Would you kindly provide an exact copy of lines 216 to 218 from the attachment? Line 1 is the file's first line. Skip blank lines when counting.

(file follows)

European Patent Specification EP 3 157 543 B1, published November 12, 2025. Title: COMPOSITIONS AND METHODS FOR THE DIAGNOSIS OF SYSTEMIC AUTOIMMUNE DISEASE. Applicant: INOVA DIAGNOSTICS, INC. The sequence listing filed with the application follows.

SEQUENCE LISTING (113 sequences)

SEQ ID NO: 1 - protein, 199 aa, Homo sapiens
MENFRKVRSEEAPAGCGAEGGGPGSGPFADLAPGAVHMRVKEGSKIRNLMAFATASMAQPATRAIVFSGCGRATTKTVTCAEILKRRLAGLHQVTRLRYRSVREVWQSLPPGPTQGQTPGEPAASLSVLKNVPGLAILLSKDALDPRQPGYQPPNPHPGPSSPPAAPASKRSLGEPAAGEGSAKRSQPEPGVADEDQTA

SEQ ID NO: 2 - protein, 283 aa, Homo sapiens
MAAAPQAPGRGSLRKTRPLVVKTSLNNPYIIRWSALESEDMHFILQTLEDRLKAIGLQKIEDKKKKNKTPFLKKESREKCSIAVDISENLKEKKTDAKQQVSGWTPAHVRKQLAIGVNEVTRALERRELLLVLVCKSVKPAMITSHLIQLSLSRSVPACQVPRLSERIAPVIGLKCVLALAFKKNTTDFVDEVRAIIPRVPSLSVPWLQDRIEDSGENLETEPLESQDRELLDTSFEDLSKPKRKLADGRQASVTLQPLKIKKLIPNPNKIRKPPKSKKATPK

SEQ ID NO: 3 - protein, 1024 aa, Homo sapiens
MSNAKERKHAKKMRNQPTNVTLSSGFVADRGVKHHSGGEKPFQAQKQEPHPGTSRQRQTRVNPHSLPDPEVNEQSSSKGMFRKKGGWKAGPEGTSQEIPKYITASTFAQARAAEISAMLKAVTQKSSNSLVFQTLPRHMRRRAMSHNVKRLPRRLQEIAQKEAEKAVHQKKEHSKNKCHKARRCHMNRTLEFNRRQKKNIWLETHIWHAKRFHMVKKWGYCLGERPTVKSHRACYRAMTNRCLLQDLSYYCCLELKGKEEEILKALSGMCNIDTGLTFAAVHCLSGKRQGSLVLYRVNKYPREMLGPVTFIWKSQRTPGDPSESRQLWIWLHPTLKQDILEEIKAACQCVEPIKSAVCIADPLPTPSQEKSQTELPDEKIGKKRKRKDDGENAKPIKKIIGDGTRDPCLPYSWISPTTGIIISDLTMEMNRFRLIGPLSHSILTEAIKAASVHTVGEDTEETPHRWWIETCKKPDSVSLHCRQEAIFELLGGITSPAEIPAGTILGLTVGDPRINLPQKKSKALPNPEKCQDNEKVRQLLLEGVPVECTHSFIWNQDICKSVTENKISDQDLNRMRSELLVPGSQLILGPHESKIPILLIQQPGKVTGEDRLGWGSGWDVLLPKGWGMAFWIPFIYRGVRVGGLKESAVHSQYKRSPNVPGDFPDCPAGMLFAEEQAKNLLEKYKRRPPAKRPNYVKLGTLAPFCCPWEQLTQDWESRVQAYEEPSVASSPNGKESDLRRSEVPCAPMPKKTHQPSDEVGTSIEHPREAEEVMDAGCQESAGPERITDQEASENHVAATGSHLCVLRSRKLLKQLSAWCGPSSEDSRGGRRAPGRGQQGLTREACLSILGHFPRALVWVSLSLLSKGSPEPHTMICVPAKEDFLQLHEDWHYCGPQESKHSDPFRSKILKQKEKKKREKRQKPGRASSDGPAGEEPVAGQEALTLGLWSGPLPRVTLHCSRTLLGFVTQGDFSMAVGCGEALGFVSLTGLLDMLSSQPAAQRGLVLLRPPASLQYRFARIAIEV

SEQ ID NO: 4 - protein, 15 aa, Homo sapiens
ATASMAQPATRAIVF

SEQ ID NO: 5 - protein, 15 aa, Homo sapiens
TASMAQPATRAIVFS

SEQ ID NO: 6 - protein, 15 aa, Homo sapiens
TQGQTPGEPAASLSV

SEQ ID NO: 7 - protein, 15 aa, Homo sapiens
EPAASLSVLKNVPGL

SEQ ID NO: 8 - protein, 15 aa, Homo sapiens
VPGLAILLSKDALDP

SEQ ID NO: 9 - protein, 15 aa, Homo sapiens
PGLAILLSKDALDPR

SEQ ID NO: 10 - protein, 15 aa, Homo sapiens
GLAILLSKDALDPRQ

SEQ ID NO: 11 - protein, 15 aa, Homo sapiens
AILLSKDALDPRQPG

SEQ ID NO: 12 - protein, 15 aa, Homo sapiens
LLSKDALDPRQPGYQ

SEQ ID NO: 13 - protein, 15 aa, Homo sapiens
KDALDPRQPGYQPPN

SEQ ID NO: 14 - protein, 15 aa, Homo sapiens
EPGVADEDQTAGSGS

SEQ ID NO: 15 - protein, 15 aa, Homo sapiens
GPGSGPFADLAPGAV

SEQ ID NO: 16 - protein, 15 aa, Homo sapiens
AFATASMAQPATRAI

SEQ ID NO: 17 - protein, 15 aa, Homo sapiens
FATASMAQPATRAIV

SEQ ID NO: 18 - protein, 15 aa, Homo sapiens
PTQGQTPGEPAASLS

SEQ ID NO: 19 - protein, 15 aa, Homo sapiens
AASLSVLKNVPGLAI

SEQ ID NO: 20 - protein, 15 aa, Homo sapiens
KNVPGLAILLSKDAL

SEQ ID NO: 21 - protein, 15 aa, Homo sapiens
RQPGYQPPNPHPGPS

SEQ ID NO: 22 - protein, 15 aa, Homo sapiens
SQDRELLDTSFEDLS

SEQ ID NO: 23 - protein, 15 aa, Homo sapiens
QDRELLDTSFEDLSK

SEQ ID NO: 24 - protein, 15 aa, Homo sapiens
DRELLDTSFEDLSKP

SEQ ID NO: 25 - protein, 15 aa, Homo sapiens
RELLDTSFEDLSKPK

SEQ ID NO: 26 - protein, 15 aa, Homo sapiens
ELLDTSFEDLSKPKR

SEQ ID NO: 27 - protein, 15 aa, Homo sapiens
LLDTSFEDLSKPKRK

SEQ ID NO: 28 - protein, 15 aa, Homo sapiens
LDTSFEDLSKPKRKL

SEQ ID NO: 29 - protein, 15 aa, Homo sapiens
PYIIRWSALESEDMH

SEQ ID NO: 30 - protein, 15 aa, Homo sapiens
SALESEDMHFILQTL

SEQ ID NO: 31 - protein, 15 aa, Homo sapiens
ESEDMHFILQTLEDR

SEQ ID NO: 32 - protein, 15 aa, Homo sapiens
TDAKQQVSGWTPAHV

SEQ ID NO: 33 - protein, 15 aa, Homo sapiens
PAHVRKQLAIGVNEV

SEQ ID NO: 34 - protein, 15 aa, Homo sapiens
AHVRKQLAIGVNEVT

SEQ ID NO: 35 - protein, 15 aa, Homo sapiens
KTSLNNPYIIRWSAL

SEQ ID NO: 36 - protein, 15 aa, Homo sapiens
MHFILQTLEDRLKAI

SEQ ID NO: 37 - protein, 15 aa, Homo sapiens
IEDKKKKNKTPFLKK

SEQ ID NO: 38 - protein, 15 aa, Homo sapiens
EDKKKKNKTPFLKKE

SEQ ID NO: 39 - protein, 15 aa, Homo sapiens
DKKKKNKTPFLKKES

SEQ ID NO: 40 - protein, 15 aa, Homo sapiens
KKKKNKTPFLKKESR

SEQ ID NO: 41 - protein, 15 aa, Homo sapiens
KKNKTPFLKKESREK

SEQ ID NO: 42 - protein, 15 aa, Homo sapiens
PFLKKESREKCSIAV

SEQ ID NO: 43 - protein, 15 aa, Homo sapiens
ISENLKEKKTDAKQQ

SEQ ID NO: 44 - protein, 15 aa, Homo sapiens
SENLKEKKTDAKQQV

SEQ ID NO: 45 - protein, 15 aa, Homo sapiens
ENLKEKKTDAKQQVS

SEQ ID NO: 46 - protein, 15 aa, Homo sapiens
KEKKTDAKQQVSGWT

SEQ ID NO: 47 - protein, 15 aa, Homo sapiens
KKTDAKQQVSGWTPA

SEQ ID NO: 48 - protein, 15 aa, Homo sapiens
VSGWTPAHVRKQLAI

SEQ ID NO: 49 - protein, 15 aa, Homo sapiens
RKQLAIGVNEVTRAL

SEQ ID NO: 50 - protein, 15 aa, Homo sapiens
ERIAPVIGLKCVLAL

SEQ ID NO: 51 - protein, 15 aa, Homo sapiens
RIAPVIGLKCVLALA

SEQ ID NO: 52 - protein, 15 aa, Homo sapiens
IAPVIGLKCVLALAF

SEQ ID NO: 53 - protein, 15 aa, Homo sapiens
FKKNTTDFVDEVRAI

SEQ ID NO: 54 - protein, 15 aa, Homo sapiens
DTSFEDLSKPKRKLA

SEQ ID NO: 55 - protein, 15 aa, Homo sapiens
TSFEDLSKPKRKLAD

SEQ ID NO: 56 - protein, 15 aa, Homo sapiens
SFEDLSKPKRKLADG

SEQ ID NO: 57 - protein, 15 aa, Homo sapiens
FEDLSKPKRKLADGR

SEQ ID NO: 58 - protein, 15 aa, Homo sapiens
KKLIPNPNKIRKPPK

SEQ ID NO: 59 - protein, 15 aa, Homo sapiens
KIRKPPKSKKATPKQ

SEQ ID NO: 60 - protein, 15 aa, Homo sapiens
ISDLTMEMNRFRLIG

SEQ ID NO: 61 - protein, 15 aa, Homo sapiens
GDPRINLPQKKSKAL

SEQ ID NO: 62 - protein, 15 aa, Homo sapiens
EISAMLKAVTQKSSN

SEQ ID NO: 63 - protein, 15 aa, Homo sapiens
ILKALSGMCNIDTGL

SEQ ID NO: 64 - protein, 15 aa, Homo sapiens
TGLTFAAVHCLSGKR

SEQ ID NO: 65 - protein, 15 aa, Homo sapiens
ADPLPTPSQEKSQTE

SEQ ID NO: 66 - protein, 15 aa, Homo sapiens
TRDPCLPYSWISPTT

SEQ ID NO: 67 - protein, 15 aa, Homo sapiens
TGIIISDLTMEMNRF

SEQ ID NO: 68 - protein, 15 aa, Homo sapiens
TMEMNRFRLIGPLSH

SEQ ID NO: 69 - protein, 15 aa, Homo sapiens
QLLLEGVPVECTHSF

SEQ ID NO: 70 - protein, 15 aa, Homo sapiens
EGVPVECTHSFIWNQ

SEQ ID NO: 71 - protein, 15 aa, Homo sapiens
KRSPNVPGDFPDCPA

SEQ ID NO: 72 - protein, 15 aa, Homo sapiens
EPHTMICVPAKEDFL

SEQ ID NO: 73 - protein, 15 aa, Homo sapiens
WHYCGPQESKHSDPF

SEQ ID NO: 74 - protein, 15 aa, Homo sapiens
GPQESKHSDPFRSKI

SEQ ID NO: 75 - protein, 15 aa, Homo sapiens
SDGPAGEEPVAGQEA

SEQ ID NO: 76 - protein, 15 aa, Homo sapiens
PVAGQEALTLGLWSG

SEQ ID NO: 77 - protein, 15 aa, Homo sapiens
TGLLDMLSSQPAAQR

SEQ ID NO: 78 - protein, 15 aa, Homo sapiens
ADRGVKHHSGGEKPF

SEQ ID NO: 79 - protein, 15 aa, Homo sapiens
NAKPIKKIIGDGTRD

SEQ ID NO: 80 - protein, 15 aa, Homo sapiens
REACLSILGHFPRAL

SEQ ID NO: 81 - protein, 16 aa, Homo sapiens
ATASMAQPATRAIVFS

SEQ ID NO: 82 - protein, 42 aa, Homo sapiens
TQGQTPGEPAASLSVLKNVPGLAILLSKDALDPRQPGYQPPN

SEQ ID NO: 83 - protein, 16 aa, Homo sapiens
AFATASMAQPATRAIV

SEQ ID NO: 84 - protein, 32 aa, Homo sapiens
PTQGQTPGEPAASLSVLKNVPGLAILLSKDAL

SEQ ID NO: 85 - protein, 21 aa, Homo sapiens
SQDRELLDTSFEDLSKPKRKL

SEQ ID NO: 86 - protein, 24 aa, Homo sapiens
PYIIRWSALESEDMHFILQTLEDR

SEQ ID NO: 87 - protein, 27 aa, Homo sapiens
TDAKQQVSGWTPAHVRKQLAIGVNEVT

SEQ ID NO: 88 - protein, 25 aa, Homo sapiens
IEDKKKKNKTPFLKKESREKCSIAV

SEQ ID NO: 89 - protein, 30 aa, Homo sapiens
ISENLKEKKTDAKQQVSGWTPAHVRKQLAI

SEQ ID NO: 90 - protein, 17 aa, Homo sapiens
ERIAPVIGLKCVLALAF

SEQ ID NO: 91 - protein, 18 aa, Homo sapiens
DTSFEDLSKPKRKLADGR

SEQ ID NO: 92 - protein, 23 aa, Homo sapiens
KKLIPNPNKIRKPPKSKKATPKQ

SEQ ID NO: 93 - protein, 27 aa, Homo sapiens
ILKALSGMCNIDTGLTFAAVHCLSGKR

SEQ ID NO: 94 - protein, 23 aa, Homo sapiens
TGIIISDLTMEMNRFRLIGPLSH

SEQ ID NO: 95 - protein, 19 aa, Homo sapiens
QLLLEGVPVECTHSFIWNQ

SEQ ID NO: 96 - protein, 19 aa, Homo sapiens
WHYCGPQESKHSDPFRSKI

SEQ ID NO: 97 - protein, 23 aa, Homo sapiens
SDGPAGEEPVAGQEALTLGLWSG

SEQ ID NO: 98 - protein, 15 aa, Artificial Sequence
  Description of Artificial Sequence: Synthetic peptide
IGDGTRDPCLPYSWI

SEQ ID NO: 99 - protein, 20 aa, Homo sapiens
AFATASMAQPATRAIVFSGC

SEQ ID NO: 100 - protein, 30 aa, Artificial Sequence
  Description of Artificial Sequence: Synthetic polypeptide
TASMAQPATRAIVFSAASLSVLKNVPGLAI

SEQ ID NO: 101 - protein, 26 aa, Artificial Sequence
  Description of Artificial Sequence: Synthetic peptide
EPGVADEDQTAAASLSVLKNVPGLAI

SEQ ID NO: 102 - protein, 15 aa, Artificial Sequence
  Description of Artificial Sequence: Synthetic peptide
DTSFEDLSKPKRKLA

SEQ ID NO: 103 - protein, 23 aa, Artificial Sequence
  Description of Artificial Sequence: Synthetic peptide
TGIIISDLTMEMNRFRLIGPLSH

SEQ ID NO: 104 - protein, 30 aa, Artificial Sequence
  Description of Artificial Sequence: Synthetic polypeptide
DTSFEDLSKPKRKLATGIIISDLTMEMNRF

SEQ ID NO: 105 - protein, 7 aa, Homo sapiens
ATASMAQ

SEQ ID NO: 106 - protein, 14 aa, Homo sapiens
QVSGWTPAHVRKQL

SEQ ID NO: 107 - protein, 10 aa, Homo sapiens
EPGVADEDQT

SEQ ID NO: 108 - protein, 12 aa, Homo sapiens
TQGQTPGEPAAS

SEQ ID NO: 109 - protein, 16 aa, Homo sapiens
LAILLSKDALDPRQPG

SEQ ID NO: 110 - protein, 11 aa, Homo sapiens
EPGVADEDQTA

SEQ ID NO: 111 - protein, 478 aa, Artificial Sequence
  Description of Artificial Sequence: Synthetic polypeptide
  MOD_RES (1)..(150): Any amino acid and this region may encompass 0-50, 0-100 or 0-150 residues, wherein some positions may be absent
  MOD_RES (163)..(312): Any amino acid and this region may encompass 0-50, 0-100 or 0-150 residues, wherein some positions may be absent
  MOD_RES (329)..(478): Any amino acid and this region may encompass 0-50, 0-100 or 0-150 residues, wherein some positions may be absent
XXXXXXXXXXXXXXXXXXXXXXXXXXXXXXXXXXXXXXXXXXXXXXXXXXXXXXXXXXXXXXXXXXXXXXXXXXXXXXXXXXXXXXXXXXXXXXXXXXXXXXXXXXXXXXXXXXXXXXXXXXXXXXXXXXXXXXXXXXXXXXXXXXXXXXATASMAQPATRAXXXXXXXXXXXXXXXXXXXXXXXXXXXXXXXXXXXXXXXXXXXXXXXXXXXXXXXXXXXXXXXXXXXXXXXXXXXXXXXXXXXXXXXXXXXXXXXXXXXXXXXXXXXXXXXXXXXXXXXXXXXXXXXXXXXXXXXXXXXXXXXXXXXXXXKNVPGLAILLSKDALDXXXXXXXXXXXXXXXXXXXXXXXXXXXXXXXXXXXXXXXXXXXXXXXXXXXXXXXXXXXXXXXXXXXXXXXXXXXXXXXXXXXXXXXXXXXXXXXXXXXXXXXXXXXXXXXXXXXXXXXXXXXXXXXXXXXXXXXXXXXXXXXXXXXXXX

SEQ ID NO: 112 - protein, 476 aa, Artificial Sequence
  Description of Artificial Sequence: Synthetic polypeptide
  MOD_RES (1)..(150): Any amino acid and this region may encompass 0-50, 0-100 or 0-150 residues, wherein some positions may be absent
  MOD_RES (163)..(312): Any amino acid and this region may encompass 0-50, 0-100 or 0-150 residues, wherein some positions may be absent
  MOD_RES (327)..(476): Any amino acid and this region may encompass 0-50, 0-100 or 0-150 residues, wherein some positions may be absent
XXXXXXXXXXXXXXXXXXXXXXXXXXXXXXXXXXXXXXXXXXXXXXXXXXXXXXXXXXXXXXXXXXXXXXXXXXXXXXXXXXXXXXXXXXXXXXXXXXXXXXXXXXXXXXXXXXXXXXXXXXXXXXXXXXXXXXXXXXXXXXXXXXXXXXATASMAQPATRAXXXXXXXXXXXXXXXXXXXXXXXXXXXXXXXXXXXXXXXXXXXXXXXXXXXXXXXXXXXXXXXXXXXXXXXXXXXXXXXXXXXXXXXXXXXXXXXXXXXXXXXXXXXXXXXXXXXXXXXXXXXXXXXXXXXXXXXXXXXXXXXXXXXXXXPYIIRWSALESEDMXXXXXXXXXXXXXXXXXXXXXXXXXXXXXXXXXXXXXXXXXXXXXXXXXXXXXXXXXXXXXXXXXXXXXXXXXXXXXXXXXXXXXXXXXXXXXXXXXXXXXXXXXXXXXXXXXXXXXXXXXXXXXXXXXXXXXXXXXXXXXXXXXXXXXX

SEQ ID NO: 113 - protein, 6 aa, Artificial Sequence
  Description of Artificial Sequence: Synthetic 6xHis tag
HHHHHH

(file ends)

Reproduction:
DTSFEDLSKPKRKLATGIIISDLTMEMNRF

SEQ ID NO: 105 - protein, 7 aa, Homo sapiens
ATASMAQ